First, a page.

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Understanding DMAIC and DMADV

The foundation of Six Sigma and the methodologies that are used are tools in improving the manufacturing process. It is important to understand that the most important aspect of both approaches to Six Sigma is that they begin with a specific problem, and an attempt to improve or eliminate that problem. This is why the first step in DMAIC is to define the goals of the process that will in the end, yield the desired results. This can be contradictory to most people and companies in general, since many people are used to defining problems in very broad terms and that may not really be useful in the end. Sometimes the hardest part for people is sitting down and determining the exact source of the problem, so they can fix it. It is crucial to realize that stating the problem in quantitative terms helps define where the problem might be coming from. You must define the problem to help clarify the goal, and what can be done to fix it. It is also crucial to make sure that the goals, for process improvement, are consistent with customer demands, and the company's objectives.

In order to be successful you will also need to be able to measure the key aspect of the process, that is currently being used, and gather data about those processes that will help improve them. Keep in mind that the data should be able to tell you why certain problems might be found in the products themselves. If you are just measuring data, for the sake of having it, is completely useless, and makes the process more inefficient than before.Remember that defining the problem is really just the beginning, and then you need to have information that will help you determine which factors influence the quality of your product the most.

The next step is that you need to use the data that you have collected, and analyze it and make comparisons, with samples taken from the production line. You should be able to find cause and effect relationships, which will eventually lead to pinpointing the problem. It is then that you can take swift action to repair the problems that are leading to the quality issues. By understanding the variations in your production process, it will help you to reduce or eliminate them, resulting in higher efficiency. This is the ultimate goal of Six Sigma. Closely analyzing the data also helps you to determine if a problem was simply a random event, that doesn't regularly occur. If you find that this is the case, then you don't need to continue implementing the Six Sigma methods.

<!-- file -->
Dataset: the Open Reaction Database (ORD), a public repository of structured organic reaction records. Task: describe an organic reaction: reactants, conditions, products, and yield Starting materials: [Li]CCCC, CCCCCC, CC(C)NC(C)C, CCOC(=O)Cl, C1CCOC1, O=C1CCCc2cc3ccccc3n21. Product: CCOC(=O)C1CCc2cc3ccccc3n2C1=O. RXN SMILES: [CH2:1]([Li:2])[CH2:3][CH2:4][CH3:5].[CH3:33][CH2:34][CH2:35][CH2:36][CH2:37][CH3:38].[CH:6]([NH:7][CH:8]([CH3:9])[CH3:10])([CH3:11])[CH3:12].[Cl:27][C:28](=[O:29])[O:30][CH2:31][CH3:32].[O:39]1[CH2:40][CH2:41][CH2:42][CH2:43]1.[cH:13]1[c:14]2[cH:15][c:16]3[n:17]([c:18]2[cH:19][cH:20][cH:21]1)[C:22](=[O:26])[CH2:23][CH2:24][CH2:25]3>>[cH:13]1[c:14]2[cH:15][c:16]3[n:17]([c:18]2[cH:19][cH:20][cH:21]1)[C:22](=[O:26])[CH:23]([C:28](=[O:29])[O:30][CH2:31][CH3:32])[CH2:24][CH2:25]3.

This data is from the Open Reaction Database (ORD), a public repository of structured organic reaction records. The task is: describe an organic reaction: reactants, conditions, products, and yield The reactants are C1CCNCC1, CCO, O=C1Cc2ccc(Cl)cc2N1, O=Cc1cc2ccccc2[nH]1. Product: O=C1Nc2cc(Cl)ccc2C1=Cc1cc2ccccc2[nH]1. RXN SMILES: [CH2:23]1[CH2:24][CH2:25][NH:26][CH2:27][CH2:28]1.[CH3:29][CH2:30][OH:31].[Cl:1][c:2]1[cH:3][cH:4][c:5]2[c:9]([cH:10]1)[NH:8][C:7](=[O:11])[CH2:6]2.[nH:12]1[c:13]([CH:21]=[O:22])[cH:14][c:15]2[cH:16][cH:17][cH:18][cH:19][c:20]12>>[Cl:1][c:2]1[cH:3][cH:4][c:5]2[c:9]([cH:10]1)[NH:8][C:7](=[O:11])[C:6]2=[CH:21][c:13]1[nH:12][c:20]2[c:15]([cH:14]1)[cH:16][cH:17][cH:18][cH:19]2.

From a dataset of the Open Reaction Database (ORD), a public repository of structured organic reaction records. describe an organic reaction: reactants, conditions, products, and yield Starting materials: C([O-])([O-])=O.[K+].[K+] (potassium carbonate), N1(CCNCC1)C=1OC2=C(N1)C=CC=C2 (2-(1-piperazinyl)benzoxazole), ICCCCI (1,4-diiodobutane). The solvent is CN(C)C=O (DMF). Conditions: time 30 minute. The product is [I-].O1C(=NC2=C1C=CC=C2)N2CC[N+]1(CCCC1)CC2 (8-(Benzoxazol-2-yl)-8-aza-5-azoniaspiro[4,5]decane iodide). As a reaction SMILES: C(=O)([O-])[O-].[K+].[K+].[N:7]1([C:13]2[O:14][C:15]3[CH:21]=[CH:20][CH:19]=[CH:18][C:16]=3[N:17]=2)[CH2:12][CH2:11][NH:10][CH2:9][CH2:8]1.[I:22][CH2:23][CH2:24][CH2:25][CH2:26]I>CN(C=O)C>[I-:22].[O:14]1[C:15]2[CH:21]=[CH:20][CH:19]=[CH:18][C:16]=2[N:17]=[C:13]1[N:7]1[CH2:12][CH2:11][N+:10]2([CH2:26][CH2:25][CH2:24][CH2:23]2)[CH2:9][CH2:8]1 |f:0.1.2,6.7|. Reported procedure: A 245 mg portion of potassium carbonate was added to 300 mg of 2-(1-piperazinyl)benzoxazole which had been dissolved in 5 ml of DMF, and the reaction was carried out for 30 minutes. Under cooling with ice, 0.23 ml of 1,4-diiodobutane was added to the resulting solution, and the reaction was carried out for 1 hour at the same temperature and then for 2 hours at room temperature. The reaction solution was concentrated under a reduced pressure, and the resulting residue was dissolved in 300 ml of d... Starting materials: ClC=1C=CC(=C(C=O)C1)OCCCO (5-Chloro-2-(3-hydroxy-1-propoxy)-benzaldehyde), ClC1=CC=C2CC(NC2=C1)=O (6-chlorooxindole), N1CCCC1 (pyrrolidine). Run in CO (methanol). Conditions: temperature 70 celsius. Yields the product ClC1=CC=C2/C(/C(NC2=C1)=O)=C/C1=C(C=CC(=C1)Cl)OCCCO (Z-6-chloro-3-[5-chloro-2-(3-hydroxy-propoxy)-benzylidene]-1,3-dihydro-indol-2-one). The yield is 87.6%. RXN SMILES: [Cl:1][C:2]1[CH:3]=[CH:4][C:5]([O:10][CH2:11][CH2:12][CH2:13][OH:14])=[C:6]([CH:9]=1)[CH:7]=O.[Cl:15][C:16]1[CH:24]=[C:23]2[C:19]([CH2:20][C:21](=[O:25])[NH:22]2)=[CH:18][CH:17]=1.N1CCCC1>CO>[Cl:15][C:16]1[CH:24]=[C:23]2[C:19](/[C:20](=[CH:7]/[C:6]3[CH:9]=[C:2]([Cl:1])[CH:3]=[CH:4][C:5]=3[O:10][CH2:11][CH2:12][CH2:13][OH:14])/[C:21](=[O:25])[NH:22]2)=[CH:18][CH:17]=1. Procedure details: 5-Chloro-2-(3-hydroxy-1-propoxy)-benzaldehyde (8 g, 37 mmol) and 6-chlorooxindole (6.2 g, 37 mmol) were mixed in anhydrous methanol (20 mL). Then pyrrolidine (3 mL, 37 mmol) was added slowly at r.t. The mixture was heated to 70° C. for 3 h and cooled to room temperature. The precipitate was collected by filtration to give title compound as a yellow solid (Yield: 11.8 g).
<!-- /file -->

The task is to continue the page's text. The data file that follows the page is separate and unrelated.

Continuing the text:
If you find a quantified problem then the next step is improving the design of the production process.Keep in mind that sometimes these changes can be done quite easily and will have little expense other than time.Sometimes these problems will require redesigning an entire portion of the process. It should constantly be the focus that the changes need to be made in accordance with customer expectations and the goals of the company. Remember that this step should only be taken if it has been determined that it is a real problem, and not just a fluke. Also, it is crucial that possible solutions should be tested to see if they will really make a significant difference, before they are put into full production.It is advised that all angles of the problem should be fully considered, and there should be an effort to apply multiple different solutions, and then select the best one of all.
At this point the process must be controlled, and data needs to be again collected about any deviations, from the target. There should be test runs made to ensure that the final product is up to expectations, and that it doesn't result in even more problems than the original problem. While this process will take some time and effort, insuring the quality of the product is very important, and critical to the long-term success of the company.

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